AMDBlog.org recently caught up with Judi Delgado, the director of AMD.org; a nonprofit program of the Discovery Eye Foundation. Mrs. Delgado has been with the foundation since 1998 and calls working with seniors and their families an inspiration.
For more on the foundation’s overall goals and how Judi strives to personally help AMD patients in their journeys, continue reading for our feature interview with her.
First off, could you tell us a little bit about AMD.org’s mission?
The Macular Degeneration Partnership is a patient education and outreach program of the nonprofit Discovery Eye Foundation. Our mission is to provide information, support and resources to those with AMD and to their families and caregivers.
We do this through our website, AMD.org; monthly free email newsletter, AMD Update; a toll-free “warm line”; seminars; support groups and community health events.
How did you first become involved with the foundation?
I’ve been involved with Discovery Eye Foundation since 1998. I had previously worked for our Medical Director, Dr. Anthony B. Nesburn. He contacted me about starting a patient support program for those with macular degeneration.
This was a project that touched him personally. Dr. Nesburn’s family history is strong for AMD. His father lost his sight to the disease and several family members are diagnosed with it. Having seen the impact of vision loss, his mother, Lilian, provided the initial funding for the Macular Degeneration Partnership.
How have you been personally affected by the disease?
I am fortunate to have good vision and none of my relatives has macular degeneration. I’ve worked in ophthalmology since 1968 and have seen a lot of changes. In my work with seniors and their families, I am touched by their strength and determination. It is an inspiration and a privilege to help them learn coping skills and to deal with the emotional impact of vision loss.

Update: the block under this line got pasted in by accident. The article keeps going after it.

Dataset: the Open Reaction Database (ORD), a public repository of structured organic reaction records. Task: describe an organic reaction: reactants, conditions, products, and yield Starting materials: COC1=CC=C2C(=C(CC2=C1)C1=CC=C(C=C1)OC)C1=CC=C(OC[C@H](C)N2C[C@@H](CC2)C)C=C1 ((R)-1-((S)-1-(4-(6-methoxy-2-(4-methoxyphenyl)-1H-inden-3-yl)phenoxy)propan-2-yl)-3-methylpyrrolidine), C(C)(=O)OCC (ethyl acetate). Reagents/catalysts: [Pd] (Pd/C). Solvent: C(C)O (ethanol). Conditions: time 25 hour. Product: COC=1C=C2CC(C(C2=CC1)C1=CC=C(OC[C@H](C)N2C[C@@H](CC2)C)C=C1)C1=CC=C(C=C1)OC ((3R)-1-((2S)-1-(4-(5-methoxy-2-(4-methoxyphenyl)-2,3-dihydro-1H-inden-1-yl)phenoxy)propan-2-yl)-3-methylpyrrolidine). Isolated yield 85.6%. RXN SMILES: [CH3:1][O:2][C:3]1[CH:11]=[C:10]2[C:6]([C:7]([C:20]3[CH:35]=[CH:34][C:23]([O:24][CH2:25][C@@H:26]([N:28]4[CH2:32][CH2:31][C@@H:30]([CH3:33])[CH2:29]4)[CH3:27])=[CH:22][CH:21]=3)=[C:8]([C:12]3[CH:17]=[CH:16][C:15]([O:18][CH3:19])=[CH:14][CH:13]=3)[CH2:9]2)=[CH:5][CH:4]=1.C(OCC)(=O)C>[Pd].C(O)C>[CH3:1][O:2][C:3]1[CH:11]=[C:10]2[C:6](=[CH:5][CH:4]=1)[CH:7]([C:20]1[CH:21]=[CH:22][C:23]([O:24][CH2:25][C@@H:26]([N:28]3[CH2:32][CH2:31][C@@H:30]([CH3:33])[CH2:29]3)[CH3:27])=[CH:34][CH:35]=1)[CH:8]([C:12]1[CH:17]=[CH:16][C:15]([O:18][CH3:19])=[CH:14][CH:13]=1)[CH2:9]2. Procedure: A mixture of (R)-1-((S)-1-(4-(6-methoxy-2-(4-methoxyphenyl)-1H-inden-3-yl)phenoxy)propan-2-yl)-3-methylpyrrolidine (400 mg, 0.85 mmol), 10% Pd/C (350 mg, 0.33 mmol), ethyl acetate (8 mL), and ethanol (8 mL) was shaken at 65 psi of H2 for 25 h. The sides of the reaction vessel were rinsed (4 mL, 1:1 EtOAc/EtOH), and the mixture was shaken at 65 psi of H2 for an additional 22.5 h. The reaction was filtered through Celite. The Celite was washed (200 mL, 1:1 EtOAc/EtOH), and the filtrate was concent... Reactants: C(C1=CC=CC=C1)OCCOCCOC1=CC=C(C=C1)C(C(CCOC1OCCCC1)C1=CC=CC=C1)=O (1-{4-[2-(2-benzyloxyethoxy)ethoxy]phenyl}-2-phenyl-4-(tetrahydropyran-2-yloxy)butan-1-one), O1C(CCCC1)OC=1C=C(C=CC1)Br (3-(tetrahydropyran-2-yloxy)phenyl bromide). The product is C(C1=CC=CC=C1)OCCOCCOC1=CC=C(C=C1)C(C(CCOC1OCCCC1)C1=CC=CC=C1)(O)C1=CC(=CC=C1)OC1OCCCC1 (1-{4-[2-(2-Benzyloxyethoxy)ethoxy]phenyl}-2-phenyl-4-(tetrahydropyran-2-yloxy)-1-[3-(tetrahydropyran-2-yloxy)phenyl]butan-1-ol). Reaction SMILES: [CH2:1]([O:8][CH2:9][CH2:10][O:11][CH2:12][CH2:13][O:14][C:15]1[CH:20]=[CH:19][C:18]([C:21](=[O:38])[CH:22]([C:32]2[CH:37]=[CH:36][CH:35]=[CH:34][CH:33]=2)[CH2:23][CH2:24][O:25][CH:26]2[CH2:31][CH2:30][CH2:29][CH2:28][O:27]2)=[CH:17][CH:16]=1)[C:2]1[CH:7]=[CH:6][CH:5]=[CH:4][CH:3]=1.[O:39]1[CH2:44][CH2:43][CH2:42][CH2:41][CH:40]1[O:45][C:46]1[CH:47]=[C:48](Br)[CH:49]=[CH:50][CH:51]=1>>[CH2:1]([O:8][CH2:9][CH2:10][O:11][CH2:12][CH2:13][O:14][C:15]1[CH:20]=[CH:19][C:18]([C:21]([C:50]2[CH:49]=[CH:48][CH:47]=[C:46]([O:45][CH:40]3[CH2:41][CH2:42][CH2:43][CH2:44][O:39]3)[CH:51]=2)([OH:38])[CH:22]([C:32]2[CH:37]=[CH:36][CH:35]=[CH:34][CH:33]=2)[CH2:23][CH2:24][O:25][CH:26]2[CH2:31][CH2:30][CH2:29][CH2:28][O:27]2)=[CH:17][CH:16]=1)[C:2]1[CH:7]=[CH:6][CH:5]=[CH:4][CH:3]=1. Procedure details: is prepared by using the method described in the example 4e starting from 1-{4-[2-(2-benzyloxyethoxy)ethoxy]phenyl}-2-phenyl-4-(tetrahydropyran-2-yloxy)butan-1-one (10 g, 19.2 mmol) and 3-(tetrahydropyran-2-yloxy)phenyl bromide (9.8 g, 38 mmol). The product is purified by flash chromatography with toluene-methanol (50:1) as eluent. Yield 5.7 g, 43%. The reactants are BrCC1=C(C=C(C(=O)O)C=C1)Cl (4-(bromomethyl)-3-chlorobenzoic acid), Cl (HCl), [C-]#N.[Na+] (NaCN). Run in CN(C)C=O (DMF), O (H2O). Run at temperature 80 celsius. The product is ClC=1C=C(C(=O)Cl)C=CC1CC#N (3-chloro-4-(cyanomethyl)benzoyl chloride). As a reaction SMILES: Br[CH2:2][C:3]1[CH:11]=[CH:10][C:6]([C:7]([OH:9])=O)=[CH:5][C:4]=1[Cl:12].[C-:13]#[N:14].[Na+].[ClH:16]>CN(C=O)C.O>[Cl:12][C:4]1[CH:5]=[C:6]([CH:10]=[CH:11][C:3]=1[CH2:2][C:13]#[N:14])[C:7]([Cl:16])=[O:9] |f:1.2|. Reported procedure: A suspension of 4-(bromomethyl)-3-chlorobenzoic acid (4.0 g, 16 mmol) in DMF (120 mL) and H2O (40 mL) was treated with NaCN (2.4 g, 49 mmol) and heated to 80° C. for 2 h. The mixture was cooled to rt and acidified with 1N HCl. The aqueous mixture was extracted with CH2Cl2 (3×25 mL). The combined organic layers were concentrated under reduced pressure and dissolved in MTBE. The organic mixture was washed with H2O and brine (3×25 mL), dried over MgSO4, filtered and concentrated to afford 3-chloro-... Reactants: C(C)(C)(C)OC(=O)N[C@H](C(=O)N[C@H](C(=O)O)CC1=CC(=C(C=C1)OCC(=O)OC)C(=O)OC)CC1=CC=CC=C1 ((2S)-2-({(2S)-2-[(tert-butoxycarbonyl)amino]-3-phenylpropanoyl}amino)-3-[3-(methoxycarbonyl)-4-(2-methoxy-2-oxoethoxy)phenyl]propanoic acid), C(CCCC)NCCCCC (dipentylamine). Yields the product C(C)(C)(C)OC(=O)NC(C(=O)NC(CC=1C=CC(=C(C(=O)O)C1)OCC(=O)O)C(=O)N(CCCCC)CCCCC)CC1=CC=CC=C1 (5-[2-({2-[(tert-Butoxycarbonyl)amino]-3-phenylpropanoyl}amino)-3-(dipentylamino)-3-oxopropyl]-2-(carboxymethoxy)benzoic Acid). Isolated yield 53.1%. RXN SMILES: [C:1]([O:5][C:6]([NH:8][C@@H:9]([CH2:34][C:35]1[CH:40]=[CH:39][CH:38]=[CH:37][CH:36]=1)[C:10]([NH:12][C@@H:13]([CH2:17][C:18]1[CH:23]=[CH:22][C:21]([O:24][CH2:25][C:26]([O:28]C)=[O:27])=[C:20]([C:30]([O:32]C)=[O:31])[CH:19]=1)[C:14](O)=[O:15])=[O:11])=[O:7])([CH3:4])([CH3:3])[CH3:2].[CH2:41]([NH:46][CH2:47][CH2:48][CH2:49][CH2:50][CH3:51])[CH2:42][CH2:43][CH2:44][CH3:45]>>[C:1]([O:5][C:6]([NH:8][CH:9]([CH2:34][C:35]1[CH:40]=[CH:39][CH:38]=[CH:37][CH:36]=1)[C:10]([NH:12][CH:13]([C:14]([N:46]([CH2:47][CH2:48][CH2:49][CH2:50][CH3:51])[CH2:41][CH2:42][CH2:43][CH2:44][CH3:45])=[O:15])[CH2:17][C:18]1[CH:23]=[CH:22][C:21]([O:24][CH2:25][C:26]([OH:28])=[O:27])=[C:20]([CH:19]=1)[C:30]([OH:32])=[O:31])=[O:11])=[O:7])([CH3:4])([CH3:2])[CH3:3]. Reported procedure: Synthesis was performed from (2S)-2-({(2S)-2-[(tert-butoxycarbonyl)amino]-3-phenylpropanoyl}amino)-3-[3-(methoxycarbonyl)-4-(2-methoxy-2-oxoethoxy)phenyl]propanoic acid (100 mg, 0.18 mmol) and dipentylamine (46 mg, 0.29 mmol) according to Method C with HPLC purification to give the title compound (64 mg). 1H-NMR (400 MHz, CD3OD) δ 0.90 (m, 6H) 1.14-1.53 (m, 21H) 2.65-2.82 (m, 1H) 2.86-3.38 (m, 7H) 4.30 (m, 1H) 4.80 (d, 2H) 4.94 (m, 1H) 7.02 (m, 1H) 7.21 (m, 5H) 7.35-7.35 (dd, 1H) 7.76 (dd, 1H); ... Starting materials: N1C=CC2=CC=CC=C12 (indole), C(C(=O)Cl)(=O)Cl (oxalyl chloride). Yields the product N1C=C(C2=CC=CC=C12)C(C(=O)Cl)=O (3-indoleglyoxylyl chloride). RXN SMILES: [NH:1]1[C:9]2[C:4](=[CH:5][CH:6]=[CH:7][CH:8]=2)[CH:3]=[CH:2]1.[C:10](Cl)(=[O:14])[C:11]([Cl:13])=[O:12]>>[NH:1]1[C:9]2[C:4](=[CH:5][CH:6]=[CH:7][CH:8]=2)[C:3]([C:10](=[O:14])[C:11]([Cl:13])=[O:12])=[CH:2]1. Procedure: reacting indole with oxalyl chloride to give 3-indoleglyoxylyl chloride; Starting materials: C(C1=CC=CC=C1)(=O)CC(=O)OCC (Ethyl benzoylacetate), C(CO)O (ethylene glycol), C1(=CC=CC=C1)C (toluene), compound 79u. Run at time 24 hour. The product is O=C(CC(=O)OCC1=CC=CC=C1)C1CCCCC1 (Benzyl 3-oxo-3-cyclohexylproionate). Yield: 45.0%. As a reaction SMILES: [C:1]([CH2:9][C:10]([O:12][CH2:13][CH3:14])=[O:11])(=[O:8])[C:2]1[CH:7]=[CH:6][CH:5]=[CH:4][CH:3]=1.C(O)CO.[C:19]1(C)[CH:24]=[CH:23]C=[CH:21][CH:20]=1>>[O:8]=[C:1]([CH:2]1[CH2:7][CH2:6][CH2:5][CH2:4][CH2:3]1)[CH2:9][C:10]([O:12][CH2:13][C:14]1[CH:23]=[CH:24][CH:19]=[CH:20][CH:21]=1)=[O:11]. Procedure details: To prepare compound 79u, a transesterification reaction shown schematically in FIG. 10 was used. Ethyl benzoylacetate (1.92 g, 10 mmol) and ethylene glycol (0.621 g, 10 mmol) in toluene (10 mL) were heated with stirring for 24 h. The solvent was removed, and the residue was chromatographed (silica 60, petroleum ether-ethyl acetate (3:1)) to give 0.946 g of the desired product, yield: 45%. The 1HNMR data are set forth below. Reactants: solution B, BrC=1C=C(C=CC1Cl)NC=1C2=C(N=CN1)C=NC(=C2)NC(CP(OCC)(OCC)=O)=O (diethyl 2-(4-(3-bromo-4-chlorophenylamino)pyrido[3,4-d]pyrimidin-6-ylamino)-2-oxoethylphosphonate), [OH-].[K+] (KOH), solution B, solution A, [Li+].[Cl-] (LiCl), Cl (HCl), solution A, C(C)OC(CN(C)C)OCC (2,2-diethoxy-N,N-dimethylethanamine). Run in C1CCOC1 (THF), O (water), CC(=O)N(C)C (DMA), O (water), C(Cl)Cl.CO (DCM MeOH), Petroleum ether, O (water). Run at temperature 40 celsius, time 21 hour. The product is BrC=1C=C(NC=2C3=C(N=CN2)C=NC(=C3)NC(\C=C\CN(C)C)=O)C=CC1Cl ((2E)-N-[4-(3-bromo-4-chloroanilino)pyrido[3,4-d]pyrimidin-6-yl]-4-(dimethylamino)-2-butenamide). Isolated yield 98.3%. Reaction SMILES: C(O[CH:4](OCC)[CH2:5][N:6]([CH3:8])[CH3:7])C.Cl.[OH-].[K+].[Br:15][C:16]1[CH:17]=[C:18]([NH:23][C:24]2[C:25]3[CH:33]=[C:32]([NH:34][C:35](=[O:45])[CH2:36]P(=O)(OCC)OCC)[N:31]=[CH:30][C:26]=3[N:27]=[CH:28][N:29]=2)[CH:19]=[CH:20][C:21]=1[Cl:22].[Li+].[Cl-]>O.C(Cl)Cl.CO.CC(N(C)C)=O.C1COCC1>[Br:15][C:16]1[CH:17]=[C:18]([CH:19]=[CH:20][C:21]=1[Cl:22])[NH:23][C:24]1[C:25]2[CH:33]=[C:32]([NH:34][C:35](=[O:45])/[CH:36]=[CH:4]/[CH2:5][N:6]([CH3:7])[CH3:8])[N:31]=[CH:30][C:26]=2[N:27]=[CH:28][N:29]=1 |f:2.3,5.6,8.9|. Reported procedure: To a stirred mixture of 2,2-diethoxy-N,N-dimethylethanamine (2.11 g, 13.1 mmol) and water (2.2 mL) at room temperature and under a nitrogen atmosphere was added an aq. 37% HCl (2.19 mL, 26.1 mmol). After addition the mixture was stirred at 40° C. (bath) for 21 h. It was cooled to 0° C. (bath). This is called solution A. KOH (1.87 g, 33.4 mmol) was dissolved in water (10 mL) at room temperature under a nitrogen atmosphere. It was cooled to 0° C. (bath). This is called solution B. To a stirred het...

How do you strive to help individuals struggling with low vision?
The diagnosis of macular degeneration usually comes as a shock. Many people are afraid that they will go blind. The first and most important message is that AMD does not cause blindness. People are reassured when they find out they will always have peripheral vision.
The second message is that there is help and hope. Low vision rehabilitation, assistive devices and daily living skills can help them maintain independence and recover the enjoyment of their favorite activities. We bring experts to them and hands on demonstrations so they can find what works for them. We also bring to our meetings and presentations updates on the wide variety of research underway for AMD. The future looks very hopeful!
What advice would you give someone who was recently diagnosed with AMD?
Learn everything you can and don’t isolate yourself. Become educated and join a support group. Look at the lifestyle factors that contribute to macular degeneration and see what you can change. Stop smoking. Eat lots of vegetables, fruit and fish. Get some exercise and control your cholesterol and blood pressure. Wear sunglasses. Even if you have dry AMD and the doctor can’t help you, you can help yourself to slow the progression.
Help us support the Foundation Fighting Blindness during Macular Degeneration Awareness Month by Liking us on Facebook. We’re donating $1.00 to the Foundation Fighting Blindness for each and every like MacuHealth receives this month!